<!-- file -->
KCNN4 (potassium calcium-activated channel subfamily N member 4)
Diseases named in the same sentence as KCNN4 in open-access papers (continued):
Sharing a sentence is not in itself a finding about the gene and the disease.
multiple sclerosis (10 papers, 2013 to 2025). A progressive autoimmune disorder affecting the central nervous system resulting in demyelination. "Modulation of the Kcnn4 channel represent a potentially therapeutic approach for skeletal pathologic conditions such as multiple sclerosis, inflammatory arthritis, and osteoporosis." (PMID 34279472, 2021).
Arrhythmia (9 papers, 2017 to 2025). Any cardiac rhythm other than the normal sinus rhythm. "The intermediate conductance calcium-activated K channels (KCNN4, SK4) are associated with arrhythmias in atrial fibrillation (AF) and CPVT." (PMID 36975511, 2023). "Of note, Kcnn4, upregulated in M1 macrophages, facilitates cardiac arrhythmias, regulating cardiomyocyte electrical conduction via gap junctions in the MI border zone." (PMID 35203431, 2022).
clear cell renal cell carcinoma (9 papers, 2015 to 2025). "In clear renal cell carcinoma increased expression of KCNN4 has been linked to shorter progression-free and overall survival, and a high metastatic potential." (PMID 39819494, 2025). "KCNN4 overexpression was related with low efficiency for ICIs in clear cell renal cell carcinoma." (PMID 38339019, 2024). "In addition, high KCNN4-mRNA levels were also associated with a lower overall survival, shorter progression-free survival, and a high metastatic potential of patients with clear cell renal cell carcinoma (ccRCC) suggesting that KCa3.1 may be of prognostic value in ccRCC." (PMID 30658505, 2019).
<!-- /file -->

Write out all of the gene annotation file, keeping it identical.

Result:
KCNN4 (potassium calcium-activated channel subfamily N member 4)
Diseases named in the same sentence as KCNN4 in open-access papers (continued):
Sharing a sentence is not in itself a finding about the gene and the disease.
multiple sclerosis (10 papers, 2013 to 2025). A progressive autoimmune disorder affecting the central nervous system resulting in demyelination. "Modulation of the Kcnn4 channel represent a potentially therapeutic approach for skeletal pathologic conditions such as multiple sclerosis, inflammatory arthritis, and osteoporosis." (PMID 34279472, 2021).
Arrhythmia (9 papers, 2017 to 2025). Any cardiac rhythm other than the normal sinus rhythm. "The intermediate conductance calcium-activated K channels (KCNN4, SK4) are associated with arrhythmias in atrial fibrillation (AF) and CPVT." (PMID 36975511, 2023). "Of note, Kcnn4, upregulated in M1 macrophages, facilitates cardiac arrhythmias, regulating cardiomyocyte electrical conduction via gap junctions in the MI border zone." (PMID 35203431, 2022).
clear cell renal cell carcinoma (9 papers, 2015 to 2025). "In clear renal cell carcinoma increased expression of KCNN4 has been linked to shorter progression-free and overall survival, and a high metastatic potential." (PMID 39819494, 2025). "KCNN4 overexpression was related with low efficiency for ICIs in clear cell renal cell carcinoma." (PMID 38339019, 2024). "In addition, high KCNN4-mRNA levels were also associated with a lower overall survival, shorter progression-free survival, and a high metastatic potential of patients with clear cell renal cell carcinoma (ccRCC) suggesting that KCa3.1 may be of prognostic value in ccRCC." (PMID 30658505, 2019).